By Michael R. Strain
Mr. Strain is an economist and the director of economic policy studies at the American Enterprise Institute.
Senate Republicans say they believe the nation’s borrowing limit should be raised, and don’t want the United States to default on its financial obligations — they just don’t want any part in helping Democrats get it done. “This could not be simpler,” the minority leader, Mitch McConnell, said on Thursday. If the Democrats “want to tax, borrow and spend historic sums of money without our input, they’ll have to raise the debt limit without our help.”
But the debt ceiling must be raised — and it will be. The only question is how much economic damage Republicans inflict along the way.
To be fair to Mr. McConnell, his argument does make some sense. Democrats have been crowing about their 50-seat hold on the Senate. And they have threatened to expand the use of reconciliation, a procedure that allows for a simple majority instead of the 60-vote supermajority that would normally be required to create and expand social and climate programs. If Democrats are willing to use reconciliation to pass their $3.5 trillion legislative agenda, why don’t they also use it to allow the government to borrow the money needed to finance that spending?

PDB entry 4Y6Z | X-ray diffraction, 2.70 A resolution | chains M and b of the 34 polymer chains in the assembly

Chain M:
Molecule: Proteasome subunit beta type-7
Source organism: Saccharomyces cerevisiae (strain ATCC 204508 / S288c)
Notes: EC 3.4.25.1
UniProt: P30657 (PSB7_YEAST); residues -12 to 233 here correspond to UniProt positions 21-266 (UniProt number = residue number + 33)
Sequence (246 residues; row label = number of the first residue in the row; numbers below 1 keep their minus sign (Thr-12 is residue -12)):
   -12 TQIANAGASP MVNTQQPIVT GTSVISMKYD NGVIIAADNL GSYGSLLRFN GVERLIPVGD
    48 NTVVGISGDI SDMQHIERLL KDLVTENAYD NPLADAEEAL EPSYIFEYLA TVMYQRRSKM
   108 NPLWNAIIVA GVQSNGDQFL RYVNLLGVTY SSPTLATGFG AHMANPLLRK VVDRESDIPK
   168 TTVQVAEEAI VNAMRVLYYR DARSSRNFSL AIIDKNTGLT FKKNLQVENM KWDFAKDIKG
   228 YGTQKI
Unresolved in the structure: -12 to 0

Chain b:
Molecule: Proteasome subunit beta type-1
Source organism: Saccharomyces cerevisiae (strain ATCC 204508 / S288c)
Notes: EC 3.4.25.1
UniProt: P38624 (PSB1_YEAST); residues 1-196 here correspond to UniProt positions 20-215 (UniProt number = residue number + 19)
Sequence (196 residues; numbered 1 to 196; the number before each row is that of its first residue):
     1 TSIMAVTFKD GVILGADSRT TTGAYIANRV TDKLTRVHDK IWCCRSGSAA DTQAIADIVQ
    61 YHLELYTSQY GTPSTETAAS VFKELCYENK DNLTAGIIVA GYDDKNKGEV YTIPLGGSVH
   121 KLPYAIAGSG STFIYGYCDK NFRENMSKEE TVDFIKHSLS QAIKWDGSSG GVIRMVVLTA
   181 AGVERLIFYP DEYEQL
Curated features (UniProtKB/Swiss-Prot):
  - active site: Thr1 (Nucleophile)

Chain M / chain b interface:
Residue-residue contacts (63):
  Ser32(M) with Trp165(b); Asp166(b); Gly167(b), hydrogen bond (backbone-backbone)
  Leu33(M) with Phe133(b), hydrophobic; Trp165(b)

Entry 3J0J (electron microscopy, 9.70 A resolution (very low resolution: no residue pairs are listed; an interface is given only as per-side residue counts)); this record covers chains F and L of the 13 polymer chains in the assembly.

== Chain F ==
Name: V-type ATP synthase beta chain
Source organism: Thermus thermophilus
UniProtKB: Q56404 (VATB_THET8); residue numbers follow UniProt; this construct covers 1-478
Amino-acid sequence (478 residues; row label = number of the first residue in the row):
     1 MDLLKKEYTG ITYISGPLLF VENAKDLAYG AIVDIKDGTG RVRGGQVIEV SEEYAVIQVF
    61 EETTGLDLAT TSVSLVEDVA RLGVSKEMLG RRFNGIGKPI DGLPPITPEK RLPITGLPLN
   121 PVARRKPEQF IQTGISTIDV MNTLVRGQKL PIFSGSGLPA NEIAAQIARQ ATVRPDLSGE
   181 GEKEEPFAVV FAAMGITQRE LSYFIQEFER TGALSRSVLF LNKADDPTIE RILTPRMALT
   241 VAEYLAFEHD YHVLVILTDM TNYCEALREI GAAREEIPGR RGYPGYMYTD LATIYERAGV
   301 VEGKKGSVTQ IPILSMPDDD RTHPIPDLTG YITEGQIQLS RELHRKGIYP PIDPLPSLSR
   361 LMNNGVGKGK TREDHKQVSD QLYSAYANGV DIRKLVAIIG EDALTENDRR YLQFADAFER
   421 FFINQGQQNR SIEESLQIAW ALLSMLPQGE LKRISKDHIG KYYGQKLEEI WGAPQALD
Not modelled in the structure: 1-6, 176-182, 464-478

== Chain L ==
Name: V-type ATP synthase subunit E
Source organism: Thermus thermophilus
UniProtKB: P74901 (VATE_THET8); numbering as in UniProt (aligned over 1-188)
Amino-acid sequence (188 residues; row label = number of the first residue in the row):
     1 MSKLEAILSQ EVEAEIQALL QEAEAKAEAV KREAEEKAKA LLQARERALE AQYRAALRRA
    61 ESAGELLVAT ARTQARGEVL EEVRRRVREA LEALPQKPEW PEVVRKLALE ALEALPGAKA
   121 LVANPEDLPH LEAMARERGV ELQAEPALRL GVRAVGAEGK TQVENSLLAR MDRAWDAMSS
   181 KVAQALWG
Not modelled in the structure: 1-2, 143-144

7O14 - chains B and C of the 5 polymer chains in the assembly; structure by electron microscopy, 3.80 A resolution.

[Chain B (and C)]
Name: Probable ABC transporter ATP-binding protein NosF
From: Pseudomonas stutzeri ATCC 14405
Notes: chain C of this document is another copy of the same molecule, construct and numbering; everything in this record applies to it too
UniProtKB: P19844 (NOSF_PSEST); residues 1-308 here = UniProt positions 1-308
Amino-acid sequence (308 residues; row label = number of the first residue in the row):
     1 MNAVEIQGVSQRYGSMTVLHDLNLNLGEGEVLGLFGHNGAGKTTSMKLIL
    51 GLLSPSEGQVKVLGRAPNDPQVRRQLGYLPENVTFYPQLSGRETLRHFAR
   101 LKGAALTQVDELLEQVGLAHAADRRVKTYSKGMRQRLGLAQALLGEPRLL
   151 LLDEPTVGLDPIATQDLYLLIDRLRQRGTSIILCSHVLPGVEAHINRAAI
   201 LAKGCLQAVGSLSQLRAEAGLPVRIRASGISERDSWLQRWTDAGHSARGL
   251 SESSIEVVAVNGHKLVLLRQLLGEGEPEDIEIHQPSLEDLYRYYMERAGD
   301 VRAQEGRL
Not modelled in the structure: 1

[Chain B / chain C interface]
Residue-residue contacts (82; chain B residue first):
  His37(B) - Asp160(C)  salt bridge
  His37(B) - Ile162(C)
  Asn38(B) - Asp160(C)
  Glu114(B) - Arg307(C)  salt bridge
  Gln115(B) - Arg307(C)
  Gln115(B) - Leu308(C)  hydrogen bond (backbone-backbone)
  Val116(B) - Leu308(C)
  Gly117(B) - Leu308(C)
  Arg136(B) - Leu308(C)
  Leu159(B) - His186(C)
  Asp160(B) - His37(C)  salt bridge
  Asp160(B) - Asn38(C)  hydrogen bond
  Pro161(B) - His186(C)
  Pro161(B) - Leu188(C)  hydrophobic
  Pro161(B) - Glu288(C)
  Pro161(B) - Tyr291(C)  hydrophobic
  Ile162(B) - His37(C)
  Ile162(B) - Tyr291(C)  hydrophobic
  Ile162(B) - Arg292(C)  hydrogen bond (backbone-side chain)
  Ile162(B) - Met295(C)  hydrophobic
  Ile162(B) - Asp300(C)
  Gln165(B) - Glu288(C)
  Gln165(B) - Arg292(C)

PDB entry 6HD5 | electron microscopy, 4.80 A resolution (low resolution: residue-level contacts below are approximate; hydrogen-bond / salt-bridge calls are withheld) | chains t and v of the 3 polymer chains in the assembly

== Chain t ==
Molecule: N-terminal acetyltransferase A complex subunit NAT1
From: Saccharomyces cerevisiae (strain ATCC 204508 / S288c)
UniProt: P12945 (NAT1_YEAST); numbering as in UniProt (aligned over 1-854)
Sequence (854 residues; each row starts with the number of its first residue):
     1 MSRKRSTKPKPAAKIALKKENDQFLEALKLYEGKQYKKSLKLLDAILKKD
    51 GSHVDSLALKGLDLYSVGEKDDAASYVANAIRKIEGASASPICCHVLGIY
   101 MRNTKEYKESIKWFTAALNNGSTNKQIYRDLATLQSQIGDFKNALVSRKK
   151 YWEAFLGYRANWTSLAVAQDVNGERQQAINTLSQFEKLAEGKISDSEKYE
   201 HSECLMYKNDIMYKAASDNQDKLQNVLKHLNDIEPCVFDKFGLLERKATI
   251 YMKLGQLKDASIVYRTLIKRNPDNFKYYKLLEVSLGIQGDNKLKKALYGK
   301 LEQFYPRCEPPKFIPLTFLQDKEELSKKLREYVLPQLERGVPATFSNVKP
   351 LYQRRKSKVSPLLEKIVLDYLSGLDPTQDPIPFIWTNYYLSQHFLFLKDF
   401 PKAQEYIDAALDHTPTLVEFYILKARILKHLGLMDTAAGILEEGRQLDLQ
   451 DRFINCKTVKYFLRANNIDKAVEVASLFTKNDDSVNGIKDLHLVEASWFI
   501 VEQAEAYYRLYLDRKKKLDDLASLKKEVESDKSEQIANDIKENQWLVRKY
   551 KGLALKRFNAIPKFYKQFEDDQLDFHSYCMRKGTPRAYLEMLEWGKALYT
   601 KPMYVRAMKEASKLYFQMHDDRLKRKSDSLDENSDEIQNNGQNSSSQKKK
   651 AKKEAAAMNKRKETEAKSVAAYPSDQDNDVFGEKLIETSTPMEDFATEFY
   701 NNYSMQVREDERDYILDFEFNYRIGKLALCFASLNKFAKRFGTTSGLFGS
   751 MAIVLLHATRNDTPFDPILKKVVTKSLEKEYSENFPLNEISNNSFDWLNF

The problem is that Democrats may not be able to raise the debt ceiling on their own. It’s unclear whether Senate rules allow them to revise an already passed budget resolution to include increasing the borrowing limit via reconciliation. And even if they can clear this procedural hurdle, it will require moderate members to vote again to allow up to $3.5 trillion in new spending — a politically arduous and time-consuming process. Meanwhile, the possibility of default looms, only weeks away.
One thing Mr. McConnell’s argument ignores is that lifting the debt limit would be necessary even if Congress didn’t spend another dime on Mr. Biden’s agenda. It must be raised because the government needs to borrow to pay all of its bills. And Republicans and Democrats alike are responsible for the gap between revenues and spending.
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